Classifying data is the process of organizing information into clearly defined categories and subcategories in order to make it easier to access and manage. A successful classification scheme should be comprehensive, flexible, and secure so that businesses can effectively keep track of their data—and protect it from potential risks.
The first step in creating a successful classification system is to identify what types of data need to be classified. Data can come from both structured sources (such as customer databases) or unstructured sources (like employee emails). Once the types of data have been identified, then each type can be categorized according to its level of sensitivity or importance.
For example, sensitive customer data such as credit card numbers or Social Security numbers would need tighter security measures than less sensitive information like mailing addresses. Similarly, mission-critical operational documents might require more stringent protocols than documents with less relevance to daily operations. It’s important to take into consideration exactly how each type of data will be used when deciding which category it belongs in; this will help ensure that the right protective measures are taken for each type of document or dataset.
Suggest a scheme for classifying data. What are each of the categories and what types of information would go into each category? What is the actual risk that may be associated with the loss of information in this category?
Based on these criteria, an example categorization scheme could include four primary categories: Public Data, Internal Use Only Data, Highly Confidential Data and Restricted Access Data. The following table outlines what information would go into each one:
Category | Types Of Information | Risk Associated With Loss Of Information | |
Public Data | Customer contact info | Low risk – This kind of information does not contain any confidential details | |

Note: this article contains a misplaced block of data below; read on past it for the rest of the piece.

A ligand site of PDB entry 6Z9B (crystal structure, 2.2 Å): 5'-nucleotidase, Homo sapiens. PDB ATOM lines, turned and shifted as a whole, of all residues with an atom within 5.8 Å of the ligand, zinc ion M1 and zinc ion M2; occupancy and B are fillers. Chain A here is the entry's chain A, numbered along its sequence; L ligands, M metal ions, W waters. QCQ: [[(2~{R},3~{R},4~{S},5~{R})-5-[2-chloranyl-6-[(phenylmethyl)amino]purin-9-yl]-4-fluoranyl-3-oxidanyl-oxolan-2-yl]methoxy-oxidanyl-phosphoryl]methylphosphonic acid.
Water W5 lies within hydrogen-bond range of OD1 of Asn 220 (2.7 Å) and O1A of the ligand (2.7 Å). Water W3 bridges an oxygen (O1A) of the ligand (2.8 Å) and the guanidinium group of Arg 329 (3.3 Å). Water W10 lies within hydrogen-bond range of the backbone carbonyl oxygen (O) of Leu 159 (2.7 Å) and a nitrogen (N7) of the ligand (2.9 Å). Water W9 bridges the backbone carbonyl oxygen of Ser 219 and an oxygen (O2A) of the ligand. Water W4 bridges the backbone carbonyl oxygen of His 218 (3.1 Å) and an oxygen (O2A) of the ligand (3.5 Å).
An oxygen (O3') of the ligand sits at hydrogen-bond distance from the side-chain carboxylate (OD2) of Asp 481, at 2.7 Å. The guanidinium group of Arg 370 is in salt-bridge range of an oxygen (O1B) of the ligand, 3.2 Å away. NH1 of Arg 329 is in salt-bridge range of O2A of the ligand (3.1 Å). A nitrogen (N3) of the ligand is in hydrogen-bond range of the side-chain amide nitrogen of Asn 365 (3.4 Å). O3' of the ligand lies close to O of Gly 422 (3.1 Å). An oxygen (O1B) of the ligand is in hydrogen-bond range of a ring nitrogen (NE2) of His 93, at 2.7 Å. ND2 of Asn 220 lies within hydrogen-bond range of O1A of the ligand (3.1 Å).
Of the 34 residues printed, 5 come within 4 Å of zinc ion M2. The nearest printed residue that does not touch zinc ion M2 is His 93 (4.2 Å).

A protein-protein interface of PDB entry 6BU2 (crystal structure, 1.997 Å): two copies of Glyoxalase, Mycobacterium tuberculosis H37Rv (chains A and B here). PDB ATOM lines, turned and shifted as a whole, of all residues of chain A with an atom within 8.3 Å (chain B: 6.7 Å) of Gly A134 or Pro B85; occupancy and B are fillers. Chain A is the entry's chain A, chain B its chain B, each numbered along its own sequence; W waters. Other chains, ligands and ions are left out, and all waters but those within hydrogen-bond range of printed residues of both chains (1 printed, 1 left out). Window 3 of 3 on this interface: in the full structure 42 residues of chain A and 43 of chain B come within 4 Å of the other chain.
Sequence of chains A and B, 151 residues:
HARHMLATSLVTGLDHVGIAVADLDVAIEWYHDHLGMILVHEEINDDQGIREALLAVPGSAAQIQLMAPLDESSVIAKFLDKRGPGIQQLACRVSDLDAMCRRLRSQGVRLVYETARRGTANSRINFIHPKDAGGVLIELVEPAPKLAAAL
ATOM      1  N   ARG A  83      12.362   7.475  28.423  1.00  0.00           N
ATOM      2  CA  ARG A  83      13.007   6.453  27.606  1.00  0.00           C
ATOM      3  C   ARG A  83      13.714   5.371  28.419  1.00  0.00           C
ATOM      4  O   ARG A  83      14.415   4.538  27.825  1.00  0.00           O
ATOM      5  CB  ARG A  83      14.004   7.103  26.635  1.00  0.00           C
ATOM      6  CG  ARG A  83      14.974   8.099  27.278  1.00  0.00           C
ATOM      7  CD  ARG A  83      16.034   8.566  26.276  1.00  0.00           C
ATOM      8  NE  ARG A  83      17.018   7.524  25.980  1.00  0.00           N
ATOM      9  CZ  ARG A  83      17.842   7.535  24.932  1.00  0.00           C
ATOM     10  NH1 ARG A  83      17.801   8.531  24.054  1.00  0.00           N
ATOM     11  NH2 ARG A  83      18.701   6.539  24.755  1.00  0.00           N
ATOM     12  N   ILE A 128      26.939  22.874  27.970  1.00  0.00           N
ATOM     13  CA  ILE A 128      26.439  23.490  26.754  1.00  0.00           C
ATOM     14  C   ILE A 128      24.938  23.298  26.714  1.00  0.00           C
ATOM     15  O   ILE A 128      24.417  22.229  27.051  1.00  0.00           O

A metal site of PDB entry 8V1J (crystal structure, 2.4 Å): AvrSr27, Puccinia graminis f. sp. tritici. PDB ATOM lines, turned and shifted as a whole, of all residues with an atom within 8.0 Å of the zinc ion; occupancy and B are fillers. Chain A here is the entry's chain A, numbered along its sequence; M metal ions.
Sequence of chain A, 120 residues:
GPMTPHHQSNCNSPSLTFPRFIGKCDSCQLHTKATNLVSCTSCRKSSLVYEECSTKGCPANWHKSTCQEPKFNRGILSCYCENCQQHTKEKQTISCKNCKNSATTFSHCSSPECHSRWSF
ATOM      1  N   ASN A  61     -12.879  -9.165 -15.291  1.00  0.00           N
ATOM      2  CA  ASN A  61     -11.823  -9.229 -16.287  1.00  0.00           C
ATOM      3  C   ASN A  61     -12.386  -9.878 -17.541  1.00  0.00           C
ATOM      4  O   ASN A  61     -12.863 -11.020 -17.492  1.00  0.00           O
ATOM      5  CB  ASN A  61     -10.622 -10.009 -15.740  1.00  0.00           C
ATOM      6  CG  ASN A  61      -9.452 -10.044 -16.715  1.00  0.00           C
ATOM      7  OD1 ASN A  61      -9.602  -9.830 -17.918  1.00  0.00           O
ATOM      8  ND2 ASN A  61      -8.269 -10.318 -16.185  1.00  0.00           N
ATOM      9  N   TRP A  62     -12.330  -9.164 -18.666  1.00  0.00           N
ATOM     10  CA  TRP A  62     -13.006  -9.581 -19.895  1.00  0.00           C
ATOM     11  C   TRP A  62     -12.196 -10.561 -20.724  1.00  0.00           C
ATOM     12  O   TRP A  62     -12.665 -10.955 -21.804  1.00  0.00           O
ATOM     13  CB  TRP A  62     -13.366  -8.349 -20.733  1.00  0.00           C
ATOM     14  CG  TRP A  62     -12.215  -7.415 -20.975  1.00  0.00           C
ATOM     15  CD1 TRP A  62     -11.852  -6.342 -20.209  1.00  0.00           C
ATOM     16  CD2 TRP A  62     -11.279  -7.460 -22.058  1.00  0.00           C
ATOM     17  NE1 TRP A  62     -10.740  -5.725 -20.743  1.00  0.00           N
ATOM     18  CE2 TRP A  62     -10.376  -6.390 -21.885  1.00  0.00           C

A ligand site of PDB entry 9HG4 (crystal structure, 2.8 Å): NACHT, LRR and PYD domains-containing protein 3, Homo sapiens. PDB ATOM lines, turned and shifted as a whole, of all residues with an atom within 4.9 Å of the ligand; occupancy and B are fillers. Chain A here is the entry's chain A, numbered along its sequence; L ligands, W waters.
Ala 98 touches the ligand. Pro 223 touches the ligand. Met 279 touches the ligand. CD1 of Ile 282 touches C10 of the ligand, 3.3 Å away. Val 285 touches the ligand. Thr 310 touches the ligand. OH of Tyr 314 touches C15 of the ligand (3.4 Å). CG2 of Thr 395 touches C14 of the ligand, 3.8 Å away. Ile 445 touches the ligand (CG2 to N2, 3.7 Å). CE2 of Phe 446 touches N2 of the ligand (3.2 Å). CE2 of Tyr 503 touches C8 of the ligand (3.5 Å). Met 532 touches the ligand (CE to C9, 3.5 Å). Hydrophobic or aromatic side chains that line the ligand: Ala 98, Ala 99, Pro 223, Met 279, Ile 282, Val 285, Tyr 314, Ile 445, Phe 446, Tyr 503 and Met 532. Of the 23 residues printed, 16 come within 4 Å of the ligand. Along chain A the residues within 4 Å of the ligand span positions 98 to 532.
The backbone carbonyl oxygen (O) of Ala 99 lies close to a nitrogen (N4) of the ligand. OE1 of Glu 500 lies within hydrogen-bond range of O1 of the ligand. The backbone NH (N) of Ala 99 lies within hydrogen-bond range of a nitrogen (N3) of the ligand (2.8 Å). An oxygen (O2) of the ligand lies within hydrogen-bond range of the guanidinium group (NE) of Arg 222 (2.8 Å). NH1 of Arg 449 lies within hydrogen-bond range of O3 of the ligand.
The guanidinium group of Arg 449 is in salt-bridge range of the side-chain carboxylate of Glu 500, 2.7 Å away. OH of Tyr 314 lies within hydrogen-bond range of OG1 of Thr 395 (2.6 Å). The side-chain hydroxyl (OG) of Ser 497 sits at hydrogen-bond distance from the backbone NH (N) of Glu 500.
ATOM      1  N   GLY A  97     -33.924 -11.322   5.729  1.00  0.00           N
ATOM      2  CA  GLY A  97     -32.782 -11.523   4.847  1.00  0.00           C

Internal Use Only Data | Employee records | Low risk – This kind of information does not contain any confidential details | ||
Highly Confidential Data | Financial Statements | High risk – Unauthorized access may lead to financial losses due to fraud or identity theft| || Restricted Access Data | Intellectual Property Records | Medium risk – Unauthorized access may lead to loss of competitive advantage due to trade secret violations
Once all necessary data has been identified and categorized according to its level of sensitivity, a set of procedures should be established for accessing and managing this information securely—including policies concerning who has permission view/edit different levels/types on the database . These rules should also extend beyond just access control; they should also include things like encryption protocols for particularly sensitive data (like financial statements) along with provisions for regularly auditing user accounts within the database over time in order detect anomalies quickly if they do occur.. Additionally , backups should also be created routinely so that there is always a copy available if something happens unexpectedly . By taking these precautions , companies can minimize the risks associated with mishandling their most valuable asset -their customers’ personal identifiable information- while still being able maintain productivity levels throughout organization .